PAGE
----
Let's say you publish a product that, for whatever reason, causes a person to waste one hour of their time that, had you gone to a little extra trouble, they otherwise wouldn't have wasted. If you sell just 10 million copies of it, that's 10,000,000 hours of people's time you've wasted, which is approximately equivalent to twelve human lifetimes. Those twelve lives of productivity are now lost. So your failure to spend the extra time to save that hour for the user is tantamount to murdering twelve people.

So, if you wanted to think of it as such, that makes every software engineer at Microsoft a mass murderer. Kinda puts things in a different perspective, doesn't it?

This intellectual abstraction is certainly entertaining, but my friend's thesis ties in to the point I'm trying to make, which is: Why would you spend your time creating something you don't want? Why would you want to build or contribute to something that's going to waste your time, or your friends' time?

This, then, is the core of the philosophy I've tried to take from the Amiga and carry forward. My time is valuable. So is my friends' time. I'd like to keep my friends, and I'd like to be able to feel good about myself. So I'm not going to build junk. I'm not going to build or contribute to anything I wouldn't have and use myself.

I don't know a thing about Microsoft Windows. Never wrote a line of code for it. If I have anything to say about it, I never will. I refuse to pollute my brain with the details of design flaws created by people who manifestly don't care about the lives of the people they're affecting. This isn't restricted to computers, either. I won't vote for anyone who I don't believe understands the true gravity of the office for which they're applying. Whether it be software engineering or social engineering, it's still engineering. As a responsible engineer, you must consider all possible ramifications and failure modes of your designs before you can, in good conscience, expect someone else to use it and make it a part of their life.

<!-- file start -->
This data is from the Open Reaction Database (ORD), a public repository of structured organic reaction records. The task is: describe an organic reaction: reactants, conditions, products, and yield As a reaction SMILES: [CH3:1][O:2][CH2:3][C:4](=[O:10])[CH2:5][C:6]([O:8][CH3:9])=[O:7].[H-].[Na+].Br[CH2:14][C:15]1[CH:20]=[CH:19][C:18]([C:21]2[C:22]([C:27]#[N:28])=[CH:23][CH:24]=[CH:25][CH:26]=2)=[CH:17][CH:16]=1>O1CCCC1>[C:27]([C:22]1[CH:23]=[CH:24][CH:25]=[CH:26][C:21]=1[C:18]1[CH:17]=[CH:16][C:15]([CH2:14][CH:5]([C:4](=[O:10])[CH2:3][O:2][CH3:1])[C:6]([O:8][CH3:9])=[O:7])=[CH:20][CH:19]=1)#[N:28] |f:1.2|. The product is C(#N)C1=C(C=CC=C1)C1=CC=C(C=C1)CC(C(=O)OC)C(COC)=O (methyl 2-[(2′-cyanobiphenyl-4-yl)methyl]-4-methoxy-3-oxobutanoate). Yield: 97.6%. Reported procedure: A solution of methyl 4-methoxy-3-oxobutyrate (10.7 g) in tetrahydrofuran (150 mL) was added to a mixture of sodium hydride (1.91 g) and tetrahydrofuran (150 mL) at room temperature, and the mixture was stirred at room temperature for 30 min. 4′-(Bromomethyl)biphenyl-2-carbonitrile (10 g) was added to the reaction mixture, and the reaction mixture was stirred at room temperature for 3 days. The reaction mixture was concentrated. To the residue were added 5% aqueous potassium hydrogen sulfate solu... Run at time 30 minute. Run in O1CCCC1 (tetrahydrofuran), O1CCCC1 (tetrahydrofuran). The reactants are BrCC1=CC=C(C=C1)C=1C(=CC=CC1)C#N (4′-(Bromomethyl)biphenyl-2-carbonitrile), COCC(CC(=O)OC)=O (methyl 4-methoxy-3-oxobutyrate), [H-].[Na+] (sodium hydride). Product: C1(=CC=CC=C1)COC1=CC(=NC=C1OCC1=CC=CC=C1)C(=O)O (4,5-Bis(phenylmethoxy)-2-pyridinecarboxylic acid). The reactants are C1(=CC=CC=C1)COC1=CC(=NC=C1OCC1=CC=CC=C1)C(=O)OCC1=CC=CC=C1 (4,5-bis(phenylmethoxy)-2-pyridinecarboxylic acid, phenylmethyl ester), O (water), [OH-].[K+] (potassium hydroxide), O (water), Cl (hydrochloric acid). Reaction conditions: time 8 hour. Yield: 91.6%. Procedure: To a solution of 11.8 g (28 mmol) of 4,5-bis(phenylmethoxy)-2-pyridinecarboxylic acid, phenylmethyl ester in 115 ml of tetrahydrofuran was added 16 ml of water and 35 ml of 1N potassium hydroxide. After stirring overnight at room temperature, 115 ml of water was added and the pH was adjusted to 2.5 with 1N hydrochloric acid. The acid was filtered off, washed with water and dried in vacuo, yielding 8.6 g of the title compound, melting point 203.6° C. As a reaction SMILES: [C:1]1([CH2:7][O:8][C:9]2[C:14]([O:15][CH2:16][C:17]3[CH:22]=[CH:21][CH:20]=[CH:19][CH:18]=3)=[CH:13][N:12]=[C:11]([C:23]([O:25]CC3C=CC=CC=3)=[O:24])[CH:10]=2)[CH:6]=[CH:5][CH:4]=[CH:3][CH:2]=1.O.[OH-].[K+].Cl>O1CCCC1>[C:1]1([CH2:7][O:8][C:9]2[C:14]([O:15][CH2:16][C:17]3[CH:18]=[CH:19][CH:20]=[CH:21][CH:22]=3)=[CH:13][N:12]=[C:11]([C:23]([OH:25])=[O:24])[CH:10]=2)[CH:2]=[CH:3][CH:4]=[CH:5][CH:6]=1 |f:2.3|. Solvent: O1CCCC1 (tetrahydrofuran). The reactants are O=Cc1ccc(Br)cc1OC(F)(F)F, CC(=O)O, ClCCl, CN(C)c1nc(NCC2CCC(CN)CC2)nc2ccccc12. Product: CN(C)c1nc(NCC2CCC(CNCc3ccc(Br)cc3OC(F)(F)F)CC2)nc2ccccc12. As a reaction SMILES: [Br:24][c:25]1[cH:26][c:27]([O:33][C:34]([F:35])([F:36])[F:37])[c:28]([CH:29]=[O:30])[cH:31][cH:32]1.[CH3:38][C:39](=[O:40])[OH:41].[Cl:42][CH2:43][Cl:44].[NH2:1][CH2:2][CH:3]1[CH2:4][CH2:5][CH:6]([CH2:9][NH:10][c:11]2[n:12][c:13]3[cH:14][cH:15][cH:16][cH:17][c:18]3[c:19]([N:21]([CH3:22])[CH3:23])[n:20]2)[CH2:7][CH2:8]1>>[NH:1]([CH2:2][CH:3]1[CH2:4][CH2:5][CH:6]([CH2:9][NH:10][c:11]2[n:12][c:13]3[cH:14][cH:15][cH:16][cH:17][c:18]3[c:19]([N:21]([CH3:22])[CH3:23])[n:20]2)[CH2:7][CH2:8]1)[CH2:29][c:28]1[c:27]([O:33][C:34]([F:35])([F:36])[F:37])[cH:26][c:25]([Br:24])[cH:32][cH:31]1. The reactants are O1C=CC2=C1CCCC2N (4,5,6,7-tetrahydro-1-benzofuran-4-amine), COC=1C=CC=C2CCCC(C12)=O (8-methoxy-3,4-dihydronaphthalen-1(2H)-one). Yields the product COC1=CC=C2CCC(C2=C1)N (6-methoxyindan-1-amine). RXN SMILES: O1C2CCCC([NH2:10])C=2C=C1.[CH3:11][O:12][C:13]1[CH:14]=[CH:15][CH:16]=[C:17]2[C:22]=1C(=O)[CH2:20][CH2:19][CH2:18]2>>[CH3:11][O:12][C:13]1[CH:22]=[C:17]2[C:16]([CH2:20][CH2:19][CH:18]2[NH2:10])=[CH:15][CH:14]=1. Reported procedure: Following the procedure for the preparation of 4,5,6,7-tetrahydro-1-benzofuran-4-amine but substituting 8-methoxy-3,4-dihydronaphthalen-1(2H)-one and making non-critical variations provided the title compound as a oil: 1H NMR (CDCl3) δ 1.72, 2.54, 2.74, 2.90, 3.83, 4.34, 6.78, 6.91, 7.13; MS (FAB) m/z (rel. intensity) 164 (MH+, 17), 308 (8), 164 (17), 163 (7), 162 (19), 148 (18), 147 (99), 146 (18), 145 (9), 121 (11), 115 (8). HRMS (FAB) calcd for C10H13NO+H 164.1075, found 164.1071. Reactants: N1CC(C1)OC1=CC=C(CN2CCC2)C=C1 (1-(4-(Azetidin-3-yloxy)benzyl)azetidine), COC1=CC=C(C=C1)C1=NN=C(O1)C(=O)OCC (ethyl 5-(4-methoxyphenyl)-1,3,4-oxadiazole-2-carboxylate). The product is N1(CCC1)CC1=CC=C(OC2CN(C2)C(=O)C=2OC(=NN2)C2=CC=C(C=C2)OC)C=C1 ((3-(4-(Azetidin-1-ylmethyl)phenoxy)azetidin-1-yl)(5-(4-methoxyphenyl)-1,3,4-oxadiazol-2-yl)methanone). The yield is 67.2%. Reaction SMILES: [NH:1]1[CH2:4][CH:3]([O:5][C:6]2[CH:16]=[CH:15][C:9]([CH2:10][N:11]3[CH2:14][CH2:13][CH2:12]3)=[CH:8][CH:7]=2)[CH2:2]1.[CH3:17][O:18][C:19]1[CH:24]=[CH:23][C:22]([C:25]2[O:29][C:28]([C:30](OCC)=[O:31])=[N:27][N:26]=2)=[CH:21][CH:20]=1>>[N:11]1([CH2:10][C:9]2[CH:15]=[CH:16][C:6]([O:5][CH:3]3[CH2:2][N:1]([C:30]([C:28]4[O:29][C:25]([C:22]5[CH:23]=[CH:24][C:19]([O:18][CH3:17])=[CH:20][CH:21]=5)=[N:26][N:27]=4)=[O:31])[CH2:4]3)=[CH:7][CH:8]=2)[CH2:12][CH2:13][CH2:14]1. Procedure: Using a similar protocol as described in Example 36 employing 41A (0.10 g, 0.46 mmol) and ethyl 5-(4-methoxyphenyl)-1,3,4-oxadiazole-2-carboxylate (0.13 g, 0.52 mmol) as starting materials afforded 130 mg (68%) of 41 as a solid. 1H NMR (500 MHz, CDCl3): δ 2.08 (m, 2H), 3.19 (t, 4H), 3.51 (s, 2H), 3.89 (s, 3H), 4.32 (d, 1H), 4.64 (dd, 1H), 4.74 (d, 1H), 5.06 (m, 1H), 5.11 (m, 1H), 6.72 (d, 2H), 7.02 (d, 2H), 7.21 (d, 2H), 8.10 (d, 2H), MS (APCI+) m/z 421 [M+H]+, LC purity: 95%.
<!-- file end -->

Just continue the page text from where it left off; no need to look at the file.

This isn't some Noble Theology I picked up somewhere, it's pure selfishness. If, by some miracle, I find myself alive 150 years from now, I'd like myself and others to be able to look back on what I created and not cringe in shame. It would be really cool if, in the year 2146, someone walked up to me and said, "You're Leo Schwab?" "Yes." "Are you the one who created that flabloden chranistat I read about in history class?" "Yeah..." "That was really cool!"

This philosophy, however, seems to be in very short supply. Most of the designers and politicians I've seen enjoying great success of late seem to have obtained it by pandering to the Zeitgeist. "Ooo! Object-Oriented programming is the thing now; let's hack together a class library." "Ooo! TV violence is a hot topic again; let's decry it and maybe write some laws." Under ordinary circumstances, I would look at this state of affairs, get depressed, and give up. "What's the use?" I'd say. "I'll just live with it."

If I were to do that, I would become part of the problem; yet another inert blob contributing to the problem by not doing anything about it. So I haven't given up. The piece of operating system code I'm working on now is exceptionally cool, is designed to be maximally flexible, rather frugal with CPU and memory, and not get in your way. After all, I may one day have to write code that uses this thing; I'd like my job to be as easy as possible. I'm doing my part to make my small corner of the universe a pleasant place to be.

Like I said, I want to be well-thought of in a couple centuries, and I want the world I inhabit to be a pleasant place for me and my friends. How would you like to be thought of? What have you done? What are you doing? What kind of world do you want to live in? It's your future, after all...


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Copyright © 1995 Leo L. Schwab. All Rights Reserved.

Leo L. Schwab / Digital Spellweaver / ewhac@best.com